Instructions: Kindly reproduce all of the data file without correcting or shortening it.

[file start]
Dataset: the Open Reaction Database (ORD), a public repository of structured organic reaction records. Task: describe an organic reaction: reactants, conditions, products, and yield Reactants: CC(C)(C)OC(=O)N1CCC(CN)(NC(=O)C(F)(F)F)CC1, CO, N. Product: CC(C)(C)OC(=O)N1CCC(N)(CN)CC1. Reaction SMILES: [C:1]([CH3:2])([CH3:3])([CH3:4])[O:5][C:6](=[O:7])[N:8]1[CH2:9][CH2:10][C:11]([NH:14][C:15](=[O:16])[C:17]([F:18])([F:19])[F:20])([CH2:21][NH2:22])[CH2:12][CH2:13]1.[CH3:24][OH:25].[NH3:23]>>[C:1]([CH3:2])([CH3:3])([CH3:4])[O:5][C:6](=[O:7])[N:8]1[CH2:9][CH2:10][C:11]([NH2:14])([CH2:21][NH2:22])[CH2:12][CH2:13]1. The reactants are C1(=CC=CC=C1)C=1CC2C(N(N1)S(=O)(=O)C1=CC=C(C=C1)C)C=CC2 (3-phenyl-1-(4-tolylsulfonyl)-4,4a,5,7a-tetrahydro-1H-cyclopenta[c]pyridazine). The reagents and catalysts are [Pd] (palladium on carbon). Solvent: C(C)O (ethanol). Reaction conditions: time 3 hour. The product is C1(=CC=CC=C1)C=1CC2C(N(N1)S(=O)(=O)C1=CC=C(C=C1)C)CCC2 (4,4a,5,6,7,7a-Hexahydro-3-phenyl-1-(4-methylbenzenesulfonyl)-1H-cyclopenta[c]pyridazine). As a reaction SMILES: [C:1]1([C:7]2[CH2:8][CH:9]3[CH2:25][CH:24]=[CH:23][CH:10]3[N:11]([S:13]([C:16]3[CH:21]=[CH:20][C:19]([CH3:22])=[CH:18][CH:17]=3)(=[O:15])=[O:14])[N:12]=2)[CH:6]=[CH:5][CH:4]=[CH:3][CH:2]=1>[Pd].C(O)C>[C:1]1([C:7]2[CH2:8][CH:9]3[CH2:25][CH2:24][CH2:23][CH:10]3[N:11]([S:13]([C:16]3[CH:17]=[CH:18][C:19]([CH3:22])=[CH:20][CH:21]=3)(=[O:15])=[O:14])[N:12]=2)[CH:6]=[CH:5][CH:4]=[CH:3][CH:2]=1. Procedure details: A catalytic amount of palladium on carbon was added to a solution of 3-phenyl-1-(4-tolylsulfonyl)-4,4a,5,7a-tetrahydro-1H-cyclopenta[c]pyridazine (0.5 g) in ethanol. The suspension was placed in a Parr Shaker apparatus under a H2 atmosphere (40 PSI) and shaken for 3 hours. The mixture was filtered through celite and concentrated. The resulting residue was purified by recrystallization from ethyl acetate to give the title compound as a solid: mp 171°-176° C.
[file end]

Dataset: the Open Reaction Database (ORD), a public repository of structured organic reaction records. Task: describe an organic reaction: reactants, conditions, products, and yield Reactants: CC(C)(C)OC(=O)N1CCC(CN)(NC(=O)C(F)(F)F)CC1, CO, N. Product: CC(C)(C)OC(=O)N1CCC(N)(CN)CC1. Reaction SMILES: [C:1]([CH3:2])([CH3:3])([CH3:4])[O:5][C:6](=[O:7])[N:8]1[CH2:9][CH2:10][C:11]([NH:14][C:15](=[O:16])[C:17]([F:18])([F:19])[F:20])([CH2:21][NH2:22])[CH2:12][CH2:13]1.[CH3:24][OH:25].[NH3:23]>>[C:1]([CH3:2])([CH3:3])([CH3:4])[O:5][C:6](=[O:7])[N:8]1[CH2:9][CH2:10][C:11]([NH2:14])([CH2:21][NH2:22])[CH2:12][CH2:13]1. The reactants are C1(=CC=CC=C1)C=1CC2C(N(N1)S(=O)(=O)C1=CC=C(C=C1)C)C=CC2 (3-phenyl-1-(4-tolylsulfonyl)-4,4a,5,7a-tetrahydro-1H-cyclopenta[c]pyridazine). The reagents and catalysts are [Pd] (palladium on carbon). Solvent: C(C)O (ethanol). Reaction conditions: time 3 hour. The product is C1(=CC=CC=C1)C=1CC2C(N(N1)S(=O)(=O)C1=CC=C(C=C1)C)CCC2 (4,4a,5,6,7,7a-Hexahydro-3-phenyl-1-(4-methylbenzenesulfonyl)-1H-cyclopenta[c]pyridazine). As a reaction SMILES: [C:1]1([C:7]2[CH2:8][CH:9]3[CH2:25][CH:24]=[CH:23][CH:10]3[N:11]([S:13]([C:16]3[CH:21]=[CH:20][C:19]([CH3:22])=[CH:18][CH:17]=3)(=[O:15])=[O:14])[N:12]=2)[CH:6]=[CH:5][CH:4]=[CH:3][CH:2]=1>[Pd].C(O)C>[C:1]1([C:7]2[CH2:8][CH:9]3[CH2:25][CH2:24][CH2:23][CH:10]3[N:11]([S:13]([C:16]3[CH:17]=[CH:18][C:19]([CH3:22])=[CH:20][CH:21]=3)(=[O:15])=[O:14])[N:12]=2)[CH:6]=[CH:5][CH:4]=[CH:3][CH:2]=1. Procedure details: A catalytic amount of palladium on carbon was added to a solution of 3-phenyl-1-(4-tolylsulfonyl)-4,4a,5,7a-tetrahydro-1H-cyclopenta[c]pyridazine (0.5 g) in ethanol. The suspension was placed in a Parr Shaker apparatus under a H2 atmosphere (40 PSI) and shaken for 3 hours. The mixture was filtered through celite and concentrated. The resulting residue was purified by recrystallization from ethyl acetate to give the title compound as a solid: mp 171°-176° C.